Alumna Leonine: An Interview with Shelly Taylor

By: Jon Riccio

sonora rev picShelly Taylor (U of A MFA, 2007) is the author of two full-length poetry collections, Lions, Remonstrance (Coconut Books Braddock Book Prize, 2014) and Black-Eyed Heifer (Tarpaulin Sky, 2010), as well as three chapbooks, Dirt City Lions (Horse Less, 2012), Land Wide to Get a Hold Lost In (Dancing Girl, 2009), and Peaches the Yes-Girl (Portable Press at Yo-Yo Labs, 2008). Hick Poetics, co-edited with Abraham Smith, an anthology of contemporary rural American poetry, is newly released from Lost Roads Press (2015). She is Assistant Editor of Chapbooks at Horse Less Press. Born in deep southern Georgia, Taylor lives in Tucson and is a lecturer at the University of Arizona, a bartender, and a barrel racing hopeful.

Jon Riccio:Did you compose Lions, Remonstrance chronologically or from the middle outward? How did you know when each of the book’s three sections was finished?

Shelly Taylor: I chose the three sections after I had finished writing, which took probably around two-and-a-half to three years, when I was sitting on a big pile of pages with no titles. I found the whole ninety pages of work real dang hard to read through. I do write chronologically and rearrange later, when I think I’m mostly finished getting out all that I need to. The three sections seemed necessary to me because I was just blatantly not into titles then, and I guess in some ways I am drawn to threes as some of us can be—the good father, son, and that Holy Ghost likely feminine, thank you. Deeply southern or not, this stuff can enter your mind and can seem tidy, or the opposite.

I felt I could sustain up to around forty pages without titles because of differing forms page-to-page but couldn’t so much so after that. I’m not sure if I would’ve made the same choice of breaking up the pages up now. But, this is also how I feel about Heifer and Lions in general: oh, the shit I would’ve done different! Or not. Anyhow I wrestled with the structure for about a year before I solidified the three sections that the work just seemed to fall into naturally, moving outward from grief, which I was knee-deep in at the time, or an understanding of grief, into later my choosing to cover it. The poems seem to wrestle with being okay or not, then being too tough for one’s own good, believe me, and well, that’s just kind of how the world moved then, full of sharp contrasts and doubt and working through stuff with my own brand of hardheadedness. For that reason, and especially now, the book feels vulnerable to me. I sort of shy of it.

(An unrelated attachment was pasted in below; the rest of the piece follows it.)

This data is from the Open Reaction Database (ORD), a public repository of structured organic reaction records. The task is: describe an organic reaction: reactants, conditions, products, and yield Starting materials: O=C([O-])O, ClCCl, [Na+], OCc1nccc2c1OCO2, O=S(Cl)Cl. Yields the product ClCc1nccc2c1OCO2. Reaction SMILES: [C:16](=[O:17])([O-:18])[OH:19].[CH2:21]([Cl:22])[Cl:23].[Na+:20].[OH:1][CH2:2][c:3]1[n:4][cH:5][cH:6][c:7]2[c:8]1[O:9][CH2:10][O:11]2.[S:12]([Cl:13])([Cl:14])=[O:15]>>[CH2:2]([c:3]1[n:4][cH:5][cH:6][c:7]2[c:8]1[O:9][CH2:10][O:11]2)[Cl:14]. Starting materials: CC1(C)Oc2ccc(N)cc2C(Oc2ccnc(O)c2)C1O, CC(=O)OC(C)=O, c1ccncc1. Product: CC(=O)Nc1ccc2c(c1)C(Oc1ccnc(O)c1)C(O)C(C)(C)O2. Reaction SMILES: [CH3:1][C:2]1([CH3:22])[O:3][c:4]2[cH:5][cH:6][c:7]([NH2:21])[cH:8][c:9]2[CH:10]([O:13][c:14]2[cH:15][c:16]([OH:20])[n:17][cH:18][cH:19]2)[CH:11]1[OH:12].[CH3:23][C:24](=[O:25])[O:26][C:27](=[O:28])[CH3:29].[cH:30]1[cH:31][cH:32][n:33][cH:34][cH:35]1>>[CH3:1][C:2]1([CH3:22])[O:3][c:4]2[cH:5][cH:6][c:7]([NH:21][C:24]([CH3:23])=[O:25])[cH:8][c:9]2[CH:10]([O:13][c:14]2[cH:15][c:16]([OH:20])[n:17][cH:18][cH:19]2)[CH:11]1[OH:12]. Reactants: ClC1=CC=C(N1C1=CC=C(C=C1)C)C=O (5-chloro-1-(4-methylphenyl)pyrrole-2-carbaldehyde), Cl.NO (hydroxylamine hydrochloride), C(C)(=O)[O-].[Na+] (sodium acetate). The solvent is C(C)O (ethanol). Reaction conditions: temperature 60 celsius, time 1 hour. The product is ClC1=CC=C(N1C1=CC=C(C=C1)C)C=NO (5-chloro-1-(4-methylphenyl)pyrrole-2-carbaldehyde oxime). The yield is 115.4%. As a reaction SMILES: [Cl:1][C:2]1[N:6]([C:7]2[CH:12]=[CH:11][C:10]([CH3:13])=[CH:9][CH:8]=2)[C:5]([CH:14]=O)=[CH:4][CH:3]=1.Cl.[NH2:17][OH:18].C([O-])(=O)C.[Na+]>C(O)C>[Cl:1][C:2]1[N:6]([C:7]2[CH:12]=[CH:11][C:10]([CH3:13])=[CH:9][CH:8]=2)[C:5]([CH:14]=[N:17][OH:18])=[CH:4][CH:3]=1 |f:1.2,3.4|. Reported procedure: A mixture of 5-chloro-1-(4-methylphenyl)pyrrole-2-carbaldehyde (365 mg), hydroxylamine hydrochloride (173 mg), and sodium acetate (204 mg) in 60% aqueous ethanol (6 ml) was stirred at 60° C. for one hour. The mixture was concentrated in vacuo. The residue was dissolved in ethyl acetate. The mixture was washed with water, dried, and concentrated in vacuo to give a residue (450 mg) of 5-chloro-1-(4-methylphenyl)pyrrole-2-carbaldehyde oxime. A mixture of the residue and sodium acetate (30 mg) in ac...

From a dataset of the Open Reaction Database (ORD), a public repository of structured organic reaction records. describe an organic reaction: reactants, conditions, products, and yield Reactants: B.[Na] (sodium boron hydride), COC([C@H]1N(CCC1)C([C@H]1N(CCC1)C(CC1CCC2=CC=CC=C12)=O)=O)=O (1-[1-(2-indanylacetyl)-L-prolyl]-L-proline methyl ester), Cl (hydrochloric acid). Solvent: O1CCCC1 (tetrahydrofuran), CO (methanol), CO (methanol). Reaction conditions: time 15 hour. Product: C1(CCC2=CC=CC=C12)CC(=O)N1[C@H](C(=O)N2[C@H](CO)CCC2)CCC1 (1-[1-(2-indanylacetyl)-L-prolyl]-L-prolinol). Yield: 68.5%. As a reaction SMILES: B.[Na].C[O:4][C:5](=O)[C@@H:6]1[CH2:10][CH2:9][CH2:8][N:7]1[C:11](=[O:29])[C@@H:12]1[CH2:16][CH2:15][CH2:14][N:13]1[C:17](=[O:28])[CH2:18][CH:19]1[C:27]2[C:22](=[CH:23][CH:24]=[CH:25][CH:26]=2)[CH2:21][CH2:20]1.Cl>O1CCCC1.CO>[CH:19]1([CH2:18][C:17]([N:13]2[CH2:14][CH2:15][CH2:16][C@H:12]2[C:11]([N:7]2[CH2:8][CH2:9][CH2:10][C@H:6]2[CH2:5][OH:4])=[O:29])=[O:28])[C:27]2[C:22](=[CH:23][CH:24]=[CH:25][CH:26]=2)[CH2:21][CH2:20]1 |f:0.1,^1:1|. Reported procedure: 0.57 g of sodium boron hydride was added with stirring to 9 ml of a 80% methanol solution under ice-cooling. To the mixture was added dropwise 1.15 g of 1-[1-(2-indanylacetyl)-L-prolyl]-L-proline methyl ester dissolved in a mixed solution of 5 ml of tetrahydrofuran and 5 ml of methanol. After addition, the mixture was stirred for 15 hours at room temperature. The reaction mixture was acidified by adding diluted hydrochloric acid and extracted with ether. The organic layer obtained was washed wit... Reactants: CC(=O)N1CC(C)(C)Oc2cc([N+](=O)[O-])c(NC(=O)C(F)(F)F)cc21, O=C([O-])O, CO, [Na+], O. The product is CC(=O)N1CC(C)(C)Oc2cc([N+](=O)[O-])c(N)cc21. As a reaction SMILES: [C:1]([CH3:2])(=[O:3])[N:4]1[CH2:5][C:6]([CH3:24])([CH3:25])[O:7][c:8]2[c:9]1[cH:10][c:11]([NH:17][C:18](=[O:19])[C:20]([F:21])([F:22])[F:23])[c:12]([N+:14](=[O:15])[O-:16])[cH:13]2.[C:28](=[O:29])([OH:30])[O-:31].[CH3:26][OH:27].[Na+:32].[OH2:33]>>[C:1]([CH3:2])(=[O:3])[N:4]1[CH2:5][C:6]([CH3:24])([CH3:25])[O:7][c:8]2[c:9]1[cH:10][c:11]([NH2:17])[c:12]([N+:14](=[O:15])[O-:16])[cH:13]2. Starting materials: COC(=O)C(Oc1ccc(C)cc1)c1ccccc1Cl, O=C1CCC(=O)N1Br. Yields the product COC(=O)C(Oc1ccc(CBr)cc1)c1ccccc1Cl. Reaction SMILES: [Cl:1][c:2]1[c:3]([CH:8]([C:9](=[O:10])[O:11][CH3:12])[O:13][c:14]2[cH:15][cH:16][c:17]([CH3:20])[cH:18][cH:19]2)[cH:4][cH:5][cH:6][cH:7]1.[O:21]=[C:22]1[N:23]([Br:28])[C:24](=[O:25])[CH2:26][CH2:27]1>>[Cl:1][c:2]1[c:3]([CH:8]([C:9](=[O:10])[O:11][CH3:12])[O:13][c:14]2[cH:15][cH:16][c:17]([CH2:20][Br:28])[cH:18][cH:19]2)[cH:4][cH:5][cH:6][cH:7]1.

Also, I have always been impressed by writers who finish a book and seem happy with it. Like, I mean, they can hold it in their hands and seem delighted. When they read from it, it feels like a celebration or an honoring. I have never felt that with my own work—with the anthology, sure, yes, but with my own writing, no. When Tarpaulin Sky asked for Heifer I believe I cried a good deal out of panic before feeling any kind of joy. It was Christmas 2008 and I was with all of my family in Georgia, who after I said, “they [Christian Peet and Co] want to publish Heifer”, were all gathered around waiting for some semblance of happiness that took me a good handful of minutes to find. It was a case of don’t-take-my-book-cause-I-don’t-want-to-quit-it kind of thing.  I felt this less so with Lions cause I wanted it off my desk, but to this day I don’t read from it, and haven’t that much, and I don’t hold it, and I try not to think much about it. What is forward seems a better concern.

JR: Some of your poems are blocked prose, while others unfold via stanza-less lineation. Additional sections are full-page, double-spaced. What led to these structures?

ST: These forms seem natural to me; they fall natural to my voice. Voicing shapes the container, sometimes sentence-impressed and prosaic, sometimes full of holes and fragmented thinking, etc.  My eye has never been drawn to stanzas. I don’t know if I’ve done much of that—maybe a tiny handful of poems in now two published books. For me, it takes the poem forever to find what shape it wants to be, sometimes years before being happy, sometimes falling into a thing with ease.  Mostly I wrestle weekly with what the voice wants to be and these final forms are most pleasing to me aesthetically on the page and seem to fit how I sound.

JR: In her blurb for your book, Jenny Boully praised “the I as slippage.” What makes this so? How else do you see the “I” functioning?

ST: I am really uncomfortable with my “I” being forthrightly autobiographical in verse. It can feel oh-so-icky to me. In the first section I see the “I” as being much more fragmented as this mirrors how I felt during that phase of living, not capable of staying too long on a thing, jumping hot stone-to-stone as the thing underfoot burns. Perhaps this is what Boully is speaking of. I practiced this in Heifer while writing of childhood; develop a thing that can’t be directly comprehended, a language-play that can be understood on an emotional level but not literal. This seemed dire to me in grad school (U of A, 2007), and Heifer especially mimics this.